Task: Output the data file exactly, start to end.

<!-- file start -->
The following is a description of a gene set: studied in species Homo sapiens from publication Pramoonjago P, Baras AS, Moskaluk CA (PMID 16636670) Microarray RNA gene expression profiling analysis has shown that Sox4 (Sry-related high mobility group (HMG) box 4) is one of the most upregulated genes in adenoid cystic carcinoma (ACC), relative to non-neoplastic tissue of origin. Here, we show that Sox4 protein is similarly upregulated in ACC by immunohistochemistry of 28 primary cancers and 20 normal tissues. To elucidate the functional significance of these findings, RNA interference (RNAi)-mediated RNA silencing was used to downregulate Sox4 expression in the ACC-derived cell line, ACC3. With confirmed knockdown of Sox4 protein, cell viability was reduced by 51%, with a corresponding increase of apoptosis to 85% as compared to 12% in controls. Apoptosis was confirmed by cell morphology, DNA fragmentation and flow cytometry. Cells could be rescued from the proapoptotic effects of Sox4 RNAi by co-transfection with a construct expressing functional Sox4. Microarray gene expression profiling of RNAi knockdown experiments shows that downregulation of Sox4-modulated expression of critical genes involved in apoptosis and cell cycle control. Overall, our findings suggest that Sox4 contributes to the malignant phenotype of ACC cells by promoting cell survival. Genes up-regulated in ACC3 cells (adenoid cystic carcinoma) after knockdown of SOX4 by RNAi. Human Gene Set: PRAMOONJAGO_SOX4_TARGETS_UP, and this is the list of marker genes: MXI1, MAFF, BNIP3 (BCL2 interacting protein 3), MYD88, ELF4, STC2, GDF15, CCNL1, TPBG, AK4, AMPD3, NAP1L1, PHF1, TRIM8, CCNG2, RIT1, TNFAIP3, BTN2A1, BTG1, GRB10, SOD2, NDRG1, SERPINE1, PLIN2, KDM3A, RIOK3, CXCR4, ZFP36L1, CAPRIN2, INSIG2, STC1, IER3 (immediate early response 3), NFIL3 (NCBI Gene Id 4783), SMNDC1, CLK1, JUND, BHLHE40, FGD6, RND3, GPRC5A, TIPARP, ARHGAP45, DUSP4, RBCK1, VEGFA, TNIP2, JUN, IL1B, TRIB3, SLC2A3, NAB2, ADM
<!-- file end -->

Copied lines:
The following is a description of a gene set: studied in species Homo sapiens from publication Pramoonjago P, Baras AS, Moskaluk CA (PMID 16636670) Microarray RNA gene expression profiling analysis has shown that Sox4 (Sry-related high mobility group (HMG) box 4) is one of the most upregulated genes in adenoid cystic carcinoma (ACC), relative to non-neoplastic tissue of origin. Here, we show that Sox4 protein is similarly upregulated in ACC by immunohistochemistry of 28 primary cancers and 20 normal tissues. To elucidate the functional significance of these findings, RNA interference (RNAi)-mediated RNA silencing was used to downregulate Sox4 expression in the ACC-derived cell line, ACC3. With confirmed knockdown of Sox4 protein, cell viability was reduced by 51%, with a corresponding increase of apoptosis to 85% as compared to 12% in controls. Apoptosis was confirmed by cell morphology, DNA fragmentation and flow cytometry. Cells could be rescued from the proapoptotic effects of Sox4 RNAi by co-transfection with a construct expressing functional Sox4. Microarray gene expression profiling of RNAi knockdown experiments shows that downregulation of Sox4-modulated expression of critical genes involved in apoptosis and cell cycle control. Overall, our findings suggest that Sox4 contributes to the malignant phenotype of ACC cells by promoting cell survival. Genes up-regulated in ACC3 cells (adenoid cystic carcinoma) after knockdown of SOX4 by RNAi. Human Gene Set: PRAMOONJAGO_SOX4_TARGETS_UP, and this is the list of marker genes: MXI1, MAFF, BNIP3 (BCL2 interacting protein 3), MYD88, ELF4, STC2, GDF15, CCNL1, TPBG, AK4, AMPD3, NAP1L1, PHF1, TRIM8, CCNG2, RIT1, TNFAIP3, BTN2A1, BTG1, GRB10, SOD2, NDRG1, SERPINE1, PLIN2, KDM3A, RIOK3, CXCR4, ZFP36L1, CAPRIN2, INSIG2, STC1, IER3 (immediate early response 3), NFIL3 (NCBI Gene Id 4783), SMNDC1, CLK1, JUND, BHLHE40, FGD6, RND3, GPRC5A, TIPARP, ARHGAP45, DUSP4, RBCK1, VEGFA, TNIP2, JUN, IL1B, TRIB3, SLC2A3, NAB2, ADM